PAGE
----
“One step before the state asylum.”
Problem Girls (1953) from director Ewald Andre Dupont is a B film. Make no mistake about that. Why bother watching it you ask? Easy: its HCF (High Camp Factor) joined with its theme of Delinquent Dames. How could I resist?
Problem Girls begins with a voiceover narration from John Page (Ross Elliot), and in this sequence, he explains that the jungles of Burma and a Japanese concentration camp are NOTHING compared to the dangers he faced at The Manning School for Girls.
Yes, it’s post WWII and Page is all set to be a certified psychiatrist. All he has to do is sit for the board exams, but in the meantime, he needs a job and so he takes a place at the exclusive Manning School for Girls. Here he can’t practice medicine, but he’s supposed to act as a therapist. Well he’s landed at the right spot because everyone at the school is either DERANGED, DISTURBED or DELINQUENT.
Although Dr. Manning (Roy Reigner) is the nominal head of the school, he’s too drunk to function. Page is employed by the shapely closet dominatrix-type Miss Dixon (Helen Walker), a woman who has the hots for the biceps belonging to instructor Max Thorpe (James Seay). Thorpe is married to a young girl who’s kept drugged and locked up in a room upstairs. What the hell is going on?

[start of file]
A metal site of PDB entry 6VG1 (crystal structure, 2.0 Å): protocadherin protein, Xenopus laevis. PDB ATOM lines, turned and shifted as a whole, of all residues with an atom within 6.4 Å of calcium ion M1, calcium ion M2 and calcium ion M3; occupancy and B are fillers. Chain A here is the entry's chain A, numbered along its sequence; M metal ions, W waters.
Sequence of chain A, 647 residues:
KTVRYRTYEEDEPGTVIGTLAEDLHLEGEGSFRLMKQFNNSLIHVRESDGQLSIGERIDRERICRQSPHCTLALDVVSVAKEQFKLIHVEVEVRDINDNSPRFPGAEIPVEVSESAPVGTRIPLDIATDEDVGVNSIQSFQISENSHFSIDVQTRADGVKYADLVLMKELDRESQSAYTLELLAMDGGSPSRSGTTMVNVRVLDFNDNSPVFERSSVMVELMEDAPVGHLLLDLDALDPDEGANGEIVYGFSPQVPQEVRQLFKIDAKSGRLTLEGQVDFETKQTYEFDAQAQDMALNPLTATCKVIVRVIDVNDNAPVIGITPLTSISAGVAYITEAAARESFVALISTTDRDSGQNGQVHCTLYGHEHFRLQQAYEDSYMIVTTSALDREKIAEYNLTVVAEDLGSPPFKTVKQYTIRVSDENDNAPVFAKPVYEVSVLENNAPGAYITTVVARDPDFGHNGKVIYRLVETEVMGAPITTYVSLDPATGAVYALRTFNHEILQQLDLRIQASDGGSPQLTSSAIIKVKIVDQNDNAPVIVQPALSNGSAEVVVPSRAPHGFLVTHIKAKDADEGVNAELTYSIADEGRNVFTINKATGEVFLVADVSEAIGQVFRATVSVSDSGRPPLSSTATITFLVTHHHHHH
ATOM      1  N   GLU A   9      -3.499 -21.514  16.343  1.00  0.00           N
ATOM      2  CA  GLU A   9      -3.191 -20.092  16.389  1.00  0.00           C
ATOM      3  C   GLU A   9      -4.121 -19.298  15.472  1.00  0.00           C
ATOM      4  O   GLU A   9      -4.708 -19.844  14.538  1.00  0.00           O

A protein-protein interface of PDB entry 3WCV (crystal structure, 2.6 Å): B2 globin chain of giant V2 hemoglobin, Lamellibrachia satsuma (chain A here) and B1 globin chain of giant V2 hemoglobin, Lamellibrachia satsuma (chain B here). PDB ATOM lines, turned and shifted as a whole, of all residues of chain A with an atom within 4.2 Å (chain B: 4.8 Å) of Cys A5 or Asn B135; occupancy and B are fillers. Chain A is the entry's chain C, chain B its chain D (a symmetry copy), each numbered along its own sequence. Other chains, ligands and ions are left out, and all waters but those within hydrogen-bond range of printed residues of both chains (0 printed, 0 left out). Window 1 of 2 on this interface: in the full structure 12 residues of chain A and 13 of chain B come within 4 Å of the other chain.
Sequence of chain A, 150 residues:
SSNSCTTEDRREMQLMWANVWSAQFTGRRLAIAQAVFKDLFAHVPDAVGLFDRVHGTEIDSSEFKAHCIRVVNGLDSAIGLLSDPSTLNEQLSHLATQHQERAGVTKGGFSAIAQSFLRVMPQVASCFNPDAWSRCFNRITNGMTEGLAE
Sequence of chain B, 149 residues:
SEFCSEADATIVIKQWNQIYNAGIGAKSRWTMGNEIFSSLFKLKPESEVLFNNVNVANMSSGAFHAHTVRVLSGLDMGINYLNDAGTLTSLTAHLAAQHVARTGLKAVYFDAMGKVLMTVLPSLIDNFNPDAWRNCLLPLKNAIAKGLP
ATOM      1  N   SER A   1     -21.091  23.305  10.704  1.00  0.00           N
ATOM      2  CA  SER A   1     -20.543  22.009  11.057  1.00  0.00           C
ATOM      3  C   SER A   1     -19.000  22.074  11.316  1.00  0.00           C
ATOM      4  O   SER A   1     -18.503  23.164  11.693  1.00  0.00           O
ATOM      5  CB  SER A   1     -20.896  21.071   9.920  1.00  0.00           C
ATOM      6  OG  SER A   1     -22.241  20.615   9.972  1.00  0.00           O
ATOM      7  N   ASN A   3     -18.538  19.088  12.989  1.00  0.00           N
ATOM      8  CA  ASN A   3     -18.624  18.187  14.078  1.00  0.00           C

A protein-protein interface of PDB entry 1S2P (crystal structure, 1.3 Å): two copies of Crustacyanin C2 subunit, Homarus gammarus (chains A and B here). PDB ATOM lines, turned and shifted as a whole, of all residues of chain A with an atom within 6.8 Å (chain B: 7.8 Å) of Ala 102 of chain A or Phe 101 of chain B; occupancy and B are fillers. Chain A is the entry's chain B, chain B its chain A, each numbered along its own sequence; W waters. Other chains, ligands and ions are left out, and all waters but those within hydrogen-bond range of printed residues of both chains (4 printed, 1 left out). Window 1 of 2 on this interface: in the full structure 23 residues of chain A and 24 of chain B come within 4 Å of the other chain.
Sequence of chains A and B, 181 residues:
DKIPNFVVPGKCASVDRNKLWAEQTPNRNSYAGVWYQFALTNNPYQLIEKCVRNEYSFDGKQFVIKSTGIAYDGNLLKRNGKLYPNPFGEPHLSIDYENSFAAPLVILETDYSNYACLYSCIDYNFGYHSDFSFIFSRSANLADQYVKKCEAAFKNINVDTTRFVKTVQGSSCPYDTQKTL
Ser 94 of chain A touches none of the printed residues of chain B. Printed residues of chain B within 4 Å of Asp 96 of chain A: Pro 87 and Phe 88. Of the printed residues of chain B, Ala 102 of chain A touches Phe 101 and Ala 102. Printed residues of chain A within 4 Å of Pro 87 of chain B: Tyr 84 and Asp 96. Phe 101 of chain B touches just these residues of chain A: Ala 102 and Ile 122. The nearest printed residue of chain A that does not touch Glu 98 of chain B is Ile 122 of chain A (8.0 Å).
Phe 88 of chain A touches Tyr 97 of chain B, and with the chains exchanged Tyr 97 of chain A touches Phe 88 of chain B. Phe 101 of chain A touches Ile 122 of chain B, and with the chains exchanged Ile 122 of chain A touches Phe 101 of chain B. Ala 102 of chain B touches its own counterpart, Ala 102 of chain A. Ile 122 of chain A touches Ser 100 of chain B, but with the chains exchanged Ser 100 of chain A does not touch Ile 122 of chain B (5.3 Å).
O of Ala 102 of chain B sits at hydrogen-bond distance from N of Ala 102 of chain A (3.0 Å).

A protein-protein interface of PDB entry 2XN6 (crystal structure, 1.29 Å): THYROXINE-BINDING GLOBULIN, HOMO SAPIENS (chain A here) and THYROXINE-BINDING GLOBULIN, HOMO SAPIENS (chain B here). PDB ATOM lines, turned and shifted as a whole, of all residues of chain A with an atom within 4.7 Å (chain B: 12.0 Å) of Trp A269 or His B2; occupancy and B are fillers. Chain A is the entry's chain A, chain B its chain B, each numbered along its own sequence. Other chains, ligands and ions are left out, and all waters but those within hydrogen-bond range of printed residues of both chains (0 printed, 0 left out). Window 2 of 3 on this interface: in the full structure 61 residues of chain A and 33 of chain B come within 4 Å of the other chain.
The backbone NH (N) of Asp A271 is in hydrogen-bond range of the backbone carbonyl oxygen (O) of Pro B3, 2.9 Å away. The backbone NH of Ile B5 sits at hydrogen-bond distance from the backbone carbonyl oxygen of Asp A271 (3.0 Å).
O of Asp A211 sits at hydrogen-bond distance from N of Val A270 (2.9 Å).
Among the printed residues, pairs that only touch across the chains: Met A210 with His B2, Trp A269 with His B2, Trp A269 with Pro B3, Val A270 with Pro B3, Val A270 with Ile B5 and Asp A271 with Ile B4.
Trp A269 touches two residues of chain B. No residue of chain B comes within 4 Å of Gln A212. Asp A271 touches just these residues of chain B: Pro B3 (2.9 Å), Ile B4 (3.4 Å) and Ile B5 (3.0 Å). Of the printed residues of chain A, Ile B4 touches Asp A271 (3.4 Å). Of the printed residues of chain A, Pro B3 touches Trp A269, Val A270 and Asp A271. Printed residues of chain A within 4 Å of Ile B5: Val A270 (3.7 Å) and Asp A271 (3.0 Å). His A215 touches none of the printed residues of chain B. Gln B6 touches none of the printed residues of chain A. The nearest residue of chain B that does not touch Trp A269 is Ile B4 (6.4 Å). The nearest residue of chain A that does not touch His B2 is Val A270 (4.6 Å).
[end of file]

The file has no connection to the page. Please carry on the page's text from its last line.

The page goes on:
What I enjoyed so much about the film (and this added substantially to its camp factor), is that all these crazy things are going on and everyone acts as though it’s normal. The faculty is laced with psychos, murderers, and various antisocial types, but Page (who never cracks a smile or looks in the least uncomfortable ) sits through dinner as though everything is perfectly normal. He doesn’t question why these people are employed to collectively teach the delinquent debutante pupils, and neither does he stop to speculate where he fits into Dixon’s little schemes. Soon Page is up to his neck in intrigue and in cahoots with murderous professor Richards (Anthony Joachim), Page is sneaking around the school shooting up students with sodium pentothal.
As for the pupils, well they consist of spoiled rich girls who’ve “embarrassed” their families in one way or another. The girls are a motley assortment of psychos, nymphos, pyromaniacs You get the picture.
The film’s plot is fairly sedate given the raw material, and the girls are never fully unleashed. Put this film in the hands of John Waters and no doubt we’d see some results. As it is, Problem Girls could have been a lot more interesting, wilder film. There’s a couple of girl fights, a tepid riot but the best scene occurs when the girls are forced to listen to a piano concert. The film more or less plays it straight and ends very abruptly. I suspect that the film isn’t wild enough to be picked up by Something Weird video, but Problem Girls was good for a few cheap laughs and in spite of its many flaws, nonetheless I enjoyed it for its campiness.